: Postmoderism to Post-Crash: The New Ads in the New York Review of Books :
an excerpt by Bruce Fleming
Commentators agree that the sensibility of the postmodern age was marked by playfulness, irony, and self-reference; some saw, underneath all this relentless fun, a sort of world-weariness indicating that we lacked issues worth addressing, so we could devote ourselves to historical self-reference and mirror-gazing without any fear of distraction by real problems. And for several decades of economic boom in the last quarter of the twentieth century and for twenty years after the fall of the Wall, when big problems seemed to disappear, this may have seemed a viable attitude. It was especially viable in those protected backwaters of academia and the art world where for many people the proof of the validity of what they did was precisely the fact that people outside weren't doing it. Postmodernism flourished in the cracks. The footsore average viewer in a contemporary art museum still said, "My three-year-old can do better than that!" And academia and museum directors said, "See what we mean? They just don't get it, which means we do." This, after all, was the intellectual world that prided itself on arming itself with an arsenal of jargon so impenetrable that no one outside the Modern Language Association understood a word, a world that proudly engaged in "theorizing" or "problematizing" a text rather than, yawn, reading and talking about it.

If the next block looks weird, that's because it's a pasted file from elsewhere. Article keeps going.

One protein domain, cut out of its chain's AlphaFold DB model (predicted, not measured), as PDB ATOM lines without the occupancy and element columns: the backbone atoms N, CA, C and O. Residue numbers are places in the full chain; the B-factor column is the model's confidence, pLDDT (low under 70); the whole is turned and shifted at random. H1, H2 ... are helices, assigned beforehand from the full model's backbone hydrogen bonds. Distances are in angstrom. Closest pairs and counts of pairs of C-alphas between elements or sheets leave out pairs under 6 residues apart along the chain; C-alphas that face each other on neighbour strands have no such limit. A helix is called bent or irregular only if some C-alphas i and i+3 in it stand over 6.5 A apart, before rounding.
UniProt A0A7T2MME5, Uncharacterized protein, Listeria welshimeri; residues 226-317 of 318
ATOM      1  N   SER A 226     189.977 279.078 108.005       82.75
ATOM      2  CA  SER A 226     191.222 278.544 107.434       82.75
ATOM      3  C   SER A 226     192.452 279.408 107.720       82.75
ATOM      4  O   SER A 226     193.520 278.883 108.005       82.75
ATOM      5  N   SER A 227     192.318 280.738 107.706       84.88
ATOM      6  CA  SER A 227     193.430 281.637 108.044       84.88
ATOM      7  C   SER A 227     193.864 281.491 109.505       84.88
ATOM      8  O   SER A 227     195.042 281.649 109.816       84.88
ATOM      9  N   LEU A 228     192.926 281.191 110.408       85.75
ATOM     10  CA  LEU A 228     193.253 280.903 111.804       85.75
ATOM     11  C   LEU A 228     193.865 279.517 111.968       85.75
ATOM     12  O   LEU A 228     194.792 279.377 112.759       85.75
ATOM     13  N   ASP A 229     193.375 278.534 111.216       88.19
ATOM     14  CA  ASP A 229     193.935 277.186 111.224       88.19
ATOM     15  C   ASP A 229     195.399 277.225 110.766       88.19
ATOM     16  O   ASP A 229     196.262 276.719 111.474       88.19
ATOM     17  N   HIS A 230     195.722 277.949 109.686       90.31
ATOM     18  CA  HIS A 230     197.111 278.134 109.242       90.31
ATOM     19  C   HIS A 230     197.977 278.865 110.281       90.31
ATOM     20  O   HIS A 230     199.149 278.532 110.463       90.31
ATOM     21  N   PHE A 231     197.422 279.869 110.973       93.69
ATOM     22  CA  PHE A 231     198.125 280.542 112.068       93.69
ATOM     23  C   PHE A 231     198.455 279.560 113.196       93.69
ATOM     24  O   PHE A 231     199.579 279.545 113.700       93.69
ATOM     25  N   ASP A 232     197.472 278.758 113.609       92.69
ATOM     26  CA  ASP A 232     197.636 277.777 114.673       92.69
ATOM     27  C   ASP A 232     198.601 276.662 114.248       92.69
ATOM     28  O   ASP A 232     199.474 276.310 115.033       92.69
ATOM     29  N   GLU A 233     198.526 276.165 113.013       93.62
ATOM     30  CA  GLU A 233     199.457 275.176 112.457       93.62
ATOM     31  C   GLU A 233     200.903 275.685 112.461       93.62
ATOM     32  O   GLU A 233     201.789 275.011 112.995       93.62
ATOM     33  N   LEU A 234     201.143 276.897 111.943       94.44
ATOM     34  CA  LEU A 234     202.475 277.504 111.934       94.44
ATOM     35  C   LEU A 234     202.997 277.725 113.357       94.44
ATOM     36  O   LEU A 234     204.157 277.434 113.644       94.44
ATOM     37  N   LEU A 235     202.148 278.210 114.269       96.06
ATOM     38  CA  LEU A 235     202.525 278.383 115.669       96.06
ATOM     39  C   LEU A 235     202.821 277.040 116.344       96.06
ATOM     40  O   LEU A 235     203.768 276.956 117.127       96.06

Now, things are different: we have real problems. In 2010 it's almost a decade after 9/11, the U.S.'s wars in Iraq and Afghanistan have gone sour, and it's two years after the crash that ushered in the Great Recession. In the U.S. as well as most of the rest of the West, unemployment, bankruptcies of what had seemed gilt-edged institutions, and a ballooning deficit have taken their toll. And then there's global warming-the last apparently a problem for many years before, if not acknowledged as such. And the number of listings in the job market that the Modern Language Association runs has dropped over 50 percent in the last two years, the largest two-year drop ever. Want to theorize a text? Take a number. Postmodernist irony and self-reference as a reaction to this seems like fiddling while Rome burns, and the endless recycling of other works that was the lifeblood of postmodernism now just seems a sign of the exhaustion we must transcend if we're to have a chance at transcending our woes. Postmodernism is dead.
Like any movement deprived of a reason for being, however, postmodernism will certainly go through at least a decade of zombie existence, apparently alive but in fact a body without a soul-until suddenly one day it just keels over. Postmodernism, after all, provided the vocabulary for a generation, perhaps two. And if that's the vocabulary you're used to, that's the vocabulary you use-until it becomes clear even to you that it's ridiculous. Postmodernism is sometimes shortened for those in the know as "pomo," so let's call it that. And let's call what follows postmodernism the Post-Crash Age, PCA. In the interim, before pomo completely gives way to PCA in expression as well as fact, look for situations that seem pomo but are actually PCA.